Creating a simple propagation bed

Patch of leaves in a sloping field, fence in the background

It doesn’t look much but that’s not the point! A simple propagation bed planted up with Glechomae hederacea.

Now is always a good time to start propagating ground cover plants for a forest garden, indeed any garden. Here’s how to make a simple, no-dig propagation bed, where you can plant-and-forget.

At the beginning of any forest garden project, I always recommend surveying and planning first, followed by propagating ground cover plants. The reason is cost; you need a large number of ground cover plants to create a living mulch in a forest garden. At 30cm apart, the cost of plants would be prohibitive even in a small garden.

The process is pretty simple. Find an area of grass that you know won’t be used for quite a while and follow these steps to create the bed:

  1. Lay down a really thick layer of cardboard.
  2. Put a thick layer of top soil or garden compost onto the cardboard.
  3. Cover the soil with a thick layer of wood chip.
  4. Plant your ground cover plants through the woodchip into the soil.
  5. If you like, liberally sprinkle a layer of annual green manure (I use White Mustard) which will help keep the weeds down.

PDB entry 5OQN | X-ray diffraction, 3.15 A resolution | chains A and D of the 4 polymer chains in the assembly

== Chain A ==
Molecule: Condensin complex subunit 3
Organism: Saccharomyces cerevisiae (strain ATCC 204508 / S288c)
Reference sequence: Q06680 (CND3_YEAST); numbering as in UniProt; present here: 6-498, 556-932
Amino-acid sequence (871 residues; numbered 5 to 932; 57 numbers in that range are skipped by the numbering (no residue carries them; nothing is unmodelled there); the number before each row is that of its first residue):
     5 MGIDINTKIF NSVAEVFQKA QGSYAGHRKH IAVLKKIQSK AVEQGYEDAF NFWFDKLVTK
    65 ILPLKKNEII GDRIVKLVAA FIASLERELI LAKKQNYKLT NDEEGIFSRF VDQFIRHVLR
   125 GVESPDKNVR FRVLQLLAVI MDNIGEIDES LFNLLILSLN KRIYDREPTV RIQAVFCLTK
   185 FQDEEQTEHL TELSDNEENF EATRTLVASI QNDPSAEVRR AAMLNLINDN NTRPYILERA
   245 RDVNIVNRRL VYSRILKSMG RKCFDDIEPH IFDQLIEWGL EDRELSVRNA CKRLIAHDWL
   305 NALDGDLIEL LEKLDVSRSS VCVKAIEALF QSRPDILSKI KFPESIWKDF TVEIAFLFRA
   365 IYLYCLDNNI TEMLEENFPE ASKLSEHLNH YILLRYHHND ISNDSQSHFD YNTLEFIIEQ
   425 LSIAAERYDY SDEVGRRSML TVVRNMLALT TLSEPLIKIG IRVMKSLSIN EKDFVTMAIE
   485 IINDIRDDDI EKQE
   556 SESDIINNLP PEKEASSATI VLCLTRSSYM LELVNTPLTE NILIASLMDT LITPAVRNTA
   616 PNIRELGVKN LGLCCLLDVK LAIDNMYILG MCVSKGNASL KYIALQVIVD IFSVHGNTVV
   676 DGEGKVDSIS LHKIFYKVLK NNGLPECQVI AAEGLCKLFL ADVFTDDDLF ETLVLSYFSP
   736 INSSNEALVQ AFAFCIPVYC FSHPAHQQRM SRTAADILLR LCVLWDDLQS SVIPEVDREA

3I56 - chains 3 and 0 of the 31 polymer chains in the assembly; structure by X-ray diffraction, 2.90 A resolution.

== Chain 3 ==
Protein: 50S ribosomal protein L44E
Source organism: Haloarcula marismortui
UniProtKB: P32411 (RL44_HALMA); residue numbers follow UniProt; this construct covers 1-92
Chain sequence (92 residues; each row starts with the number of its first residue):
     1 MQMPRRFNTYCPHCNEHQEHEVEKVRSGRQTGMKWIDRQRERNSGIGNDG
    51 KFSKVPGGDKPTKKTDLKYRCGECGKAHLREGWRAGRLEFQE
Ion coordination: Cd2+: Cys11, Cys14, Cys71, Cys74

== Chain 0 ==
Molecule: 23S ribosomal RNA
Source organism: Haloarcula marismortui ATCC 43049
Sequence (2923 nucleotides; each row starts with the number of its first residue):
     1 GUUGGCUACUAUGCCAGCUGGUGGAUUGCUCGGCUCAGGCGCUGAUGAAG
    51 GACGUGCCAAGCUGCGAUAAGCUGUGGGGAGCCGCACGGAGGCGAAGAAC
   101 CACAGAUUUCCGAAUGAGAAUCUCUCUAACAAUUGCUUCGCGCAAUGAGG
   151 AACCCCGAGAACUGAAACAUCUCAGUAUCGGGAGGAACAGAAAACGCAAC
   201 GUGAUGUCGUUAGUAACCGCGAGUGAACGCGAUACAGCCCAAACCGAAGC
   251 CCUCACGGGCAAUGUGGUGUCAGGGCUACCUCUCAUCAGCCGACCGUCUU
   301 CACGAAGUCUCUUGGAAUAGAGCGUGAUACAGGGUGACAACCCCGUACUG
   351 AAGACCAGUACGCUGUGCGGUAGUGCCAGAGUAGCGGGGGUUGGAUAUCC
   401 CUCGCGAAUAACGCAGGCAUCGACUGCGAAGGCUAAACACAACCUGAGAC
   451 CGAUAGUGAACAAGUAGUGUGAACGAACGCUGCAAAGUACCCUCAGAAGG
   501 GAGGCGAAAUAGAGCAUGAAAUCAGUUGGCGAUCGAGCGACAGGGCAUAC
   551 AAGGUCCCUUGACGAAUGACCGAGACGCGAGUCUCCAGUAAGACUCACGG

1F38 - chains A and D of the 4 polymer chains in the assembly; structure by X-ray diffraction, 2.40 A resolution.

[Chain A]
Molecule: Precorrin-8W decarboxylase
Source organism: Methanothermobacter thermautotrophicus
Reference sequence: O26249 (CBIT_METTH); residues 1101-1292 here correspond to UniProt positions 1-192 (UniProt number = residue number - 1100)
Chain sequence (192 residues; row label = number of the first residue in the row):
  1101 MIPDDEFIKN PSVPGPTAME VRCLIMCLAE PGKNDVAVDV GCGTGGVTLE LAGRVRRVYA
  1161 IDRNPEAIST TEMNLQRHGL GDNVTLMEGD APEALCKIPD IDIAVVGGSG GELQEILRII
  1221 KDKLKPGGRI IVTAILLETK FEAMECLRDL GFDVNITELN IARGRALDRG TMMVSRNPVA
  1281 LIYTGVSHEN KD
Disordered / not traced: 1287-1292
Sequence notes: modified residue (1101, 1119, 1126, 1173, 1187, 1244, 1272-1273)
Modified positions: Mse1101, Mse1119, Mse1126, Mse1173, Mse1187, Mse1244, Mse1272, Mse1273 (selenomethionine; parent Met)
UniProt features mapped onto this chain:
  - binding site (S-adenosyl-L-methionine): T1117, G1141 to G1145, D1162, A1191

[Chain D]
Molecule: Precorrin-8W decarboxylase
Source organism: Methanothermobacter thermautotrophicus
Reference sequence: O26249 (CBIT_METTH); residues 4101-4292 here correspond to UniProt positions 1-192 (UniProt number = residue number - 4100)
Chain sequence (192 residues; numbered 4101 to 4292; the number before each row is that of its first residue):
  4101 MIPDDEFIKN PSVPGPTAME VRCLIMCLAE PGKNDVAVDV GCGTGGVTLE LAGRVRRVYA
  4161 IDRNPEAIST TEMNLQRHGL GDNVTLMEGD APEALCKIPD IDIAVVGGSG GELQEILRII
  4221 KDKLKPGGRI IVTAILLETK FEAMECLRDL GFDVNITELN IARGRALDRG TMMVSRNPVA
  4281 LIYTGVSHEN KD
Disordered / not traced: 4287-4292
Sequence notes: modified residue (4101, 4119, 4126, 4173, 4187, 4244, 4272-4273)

Illustration showing order of creating cardboard propagation bed

Illustration showing supersimple forest garden propagation bed

The grass will die off beneath the cardboard, the ground cover plants will grow in the soil, the cardboard will gradually decompose and the ground cover will get established. All you’ll need to do is a bit of weeding every few months.

Make sure to plant something that easy to propagate. Around here in West Wales, Glechoma hederacea grows like a proverbial weed, so it’s a fantastic, low-maintenance ground cover. Plants For A Future has a handy database of ground cover plants if you’re stuck for ideas.

The beauty is that the propagation bed is only ever temporary, you can always move the plants to another site. If you don’t use them, you can always give them away to friends, neighbours or a fête worse than death.